Many academic and professional disciplines, journals and publishers have specific conventions for citing sources. There are several ways you can find out which referencing style you should use:
- check the subject reader or the assignment sheet
- consult the departmental or faculty essay writing guide
- go to the library website on citation styles within the University
- ask your lecturer
Your department might allow you to choose a style as long as you apply it accurately and consistently. The order, punctuation and organisation of references is different for each style and must be followed to the smallest detail. The various systems have advantages and disadvantages. If you are allowed to choose a citation style for your paper, you should consider which system best suits your needs. There are three main categories of referencing systems:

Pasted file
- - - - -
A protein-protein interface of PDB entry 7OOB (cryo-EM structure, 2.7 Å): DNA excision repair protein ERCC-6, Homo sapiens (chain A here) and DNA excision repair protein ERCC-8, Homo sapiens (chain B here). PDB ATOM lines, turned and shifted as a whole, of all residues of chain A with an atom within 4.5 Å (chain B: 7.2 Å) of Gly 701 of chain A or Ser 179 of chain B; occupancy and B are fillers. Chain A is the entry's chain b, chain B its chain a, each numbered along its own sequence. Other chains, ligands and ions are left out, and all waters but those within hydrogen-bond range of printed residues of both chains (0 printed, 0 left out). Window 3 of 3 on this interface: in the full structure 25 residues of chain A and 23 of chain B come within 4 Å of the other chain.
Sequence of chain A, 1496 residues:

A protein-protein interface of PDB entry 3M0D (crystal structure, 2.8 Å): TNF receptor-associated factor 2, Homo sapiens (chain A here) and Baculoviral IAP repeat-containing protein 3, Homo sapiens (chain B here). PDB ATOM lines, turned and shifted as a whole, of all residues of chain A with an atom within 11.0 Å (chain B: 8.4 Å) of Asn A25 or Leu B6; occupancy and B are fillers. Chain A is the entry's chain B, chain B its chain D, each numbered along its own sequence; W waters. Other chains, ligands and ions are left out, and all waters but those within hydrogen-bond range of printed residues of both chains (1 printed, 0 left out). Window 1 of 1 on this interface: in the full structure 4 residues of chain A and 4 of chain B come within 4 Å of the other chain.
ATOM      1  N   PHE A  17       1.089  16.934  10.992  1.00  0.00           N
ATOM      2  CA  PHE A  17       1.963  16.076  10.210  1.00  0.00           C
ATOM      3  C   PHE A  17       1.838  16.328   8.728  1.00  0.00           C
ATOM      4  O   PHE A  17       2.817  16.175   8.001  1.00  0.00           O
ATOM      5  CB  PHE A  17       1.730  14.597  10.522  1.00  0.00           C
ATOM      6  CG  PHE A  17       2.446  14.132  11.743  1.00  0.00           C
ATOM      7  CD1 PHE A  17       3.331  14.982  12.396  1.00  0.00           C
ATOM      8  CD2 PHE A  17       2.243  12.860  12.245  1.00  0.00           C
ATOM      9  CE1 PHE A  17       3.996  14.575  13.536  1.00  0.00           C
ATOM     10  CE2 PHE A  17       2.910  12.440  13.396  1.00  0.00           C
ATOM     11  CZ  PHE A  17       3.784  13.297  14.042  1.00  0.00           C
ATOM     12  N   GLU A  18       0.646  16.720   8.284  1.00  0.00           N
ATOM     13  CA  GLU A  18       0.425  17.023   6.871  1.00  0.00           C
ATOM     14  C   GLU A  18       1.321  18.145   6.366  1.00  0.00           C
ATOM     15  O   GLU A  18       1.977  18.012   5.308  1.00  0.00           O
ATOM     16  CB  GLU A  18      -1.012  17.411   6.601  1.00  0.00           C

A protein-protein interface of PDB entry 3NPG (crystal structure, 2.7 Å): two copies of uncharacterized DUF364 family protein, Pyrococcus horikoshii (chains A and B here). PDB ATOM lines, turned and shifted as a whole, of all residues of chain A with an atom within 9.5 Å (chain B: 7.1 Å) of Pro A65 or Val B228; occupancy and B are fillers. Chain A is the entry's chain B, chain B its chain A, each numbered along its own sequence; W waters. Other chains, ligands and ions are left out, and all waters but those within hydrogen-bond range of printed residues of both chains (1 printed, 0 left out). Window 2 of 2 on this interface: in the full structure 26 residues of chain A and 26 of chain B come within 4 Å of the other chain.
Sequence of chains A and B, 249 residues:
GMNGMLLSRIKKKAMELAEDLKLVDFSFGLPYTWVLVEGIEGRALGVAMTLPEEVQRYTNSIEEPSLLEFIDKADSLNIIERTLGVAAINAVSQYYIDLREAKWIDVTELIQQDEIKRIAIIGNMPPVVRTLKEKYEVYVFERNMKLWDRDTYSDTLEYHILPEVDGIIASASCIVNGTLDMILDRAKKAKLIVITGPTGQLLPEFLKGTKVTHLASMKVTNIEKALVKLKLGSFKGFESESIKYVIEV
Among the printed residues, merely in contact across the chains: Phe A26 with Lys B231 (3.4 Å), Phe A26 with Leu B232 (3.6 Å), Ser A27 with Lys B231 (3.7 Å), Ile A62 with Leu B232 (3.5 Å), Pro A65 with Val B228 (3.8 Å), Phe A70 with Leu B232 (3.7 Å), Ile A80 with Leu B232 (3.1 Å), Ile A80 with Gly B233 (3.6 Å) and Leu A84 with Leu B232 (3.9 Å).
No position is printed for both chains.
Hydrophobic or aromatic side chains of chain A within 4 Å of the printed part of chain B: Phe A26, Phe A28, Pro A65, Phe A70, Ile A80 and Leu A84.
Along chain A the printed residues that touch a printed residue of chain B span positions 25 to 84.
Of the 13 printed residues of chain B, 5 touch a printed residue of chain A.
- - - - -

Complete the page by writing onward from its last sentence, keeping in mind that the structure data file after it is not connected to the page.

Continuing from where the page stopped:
- 1. In-text system
- For example: your text here (Miller, 2003: p. 27)
Sources are arranged alphabetically by author surname in a list of references. In-text styles are also called 'parenthetical', 'author-date' or 'Harvard' styles.
- 2. Footnote system
- For example: your text here4
The number refers to a footnote or endnote which provides complete bibliographic information. Most styles also include an alphabetically arranged bibliography. Footnote styles are also called 'documentary-note' or 'note-bibliography' styles.
- 3. Numeric system
- For example: your text here (4)
The number refers to a list at the end of the paper which gives full details of the sources used in order of their first appearance in the text. Numeric styles are also called 'citation-sequence' or 'author-number' styles.
Choose one or more citation styles that would be effective on each of the following situations. Please answer all the questions.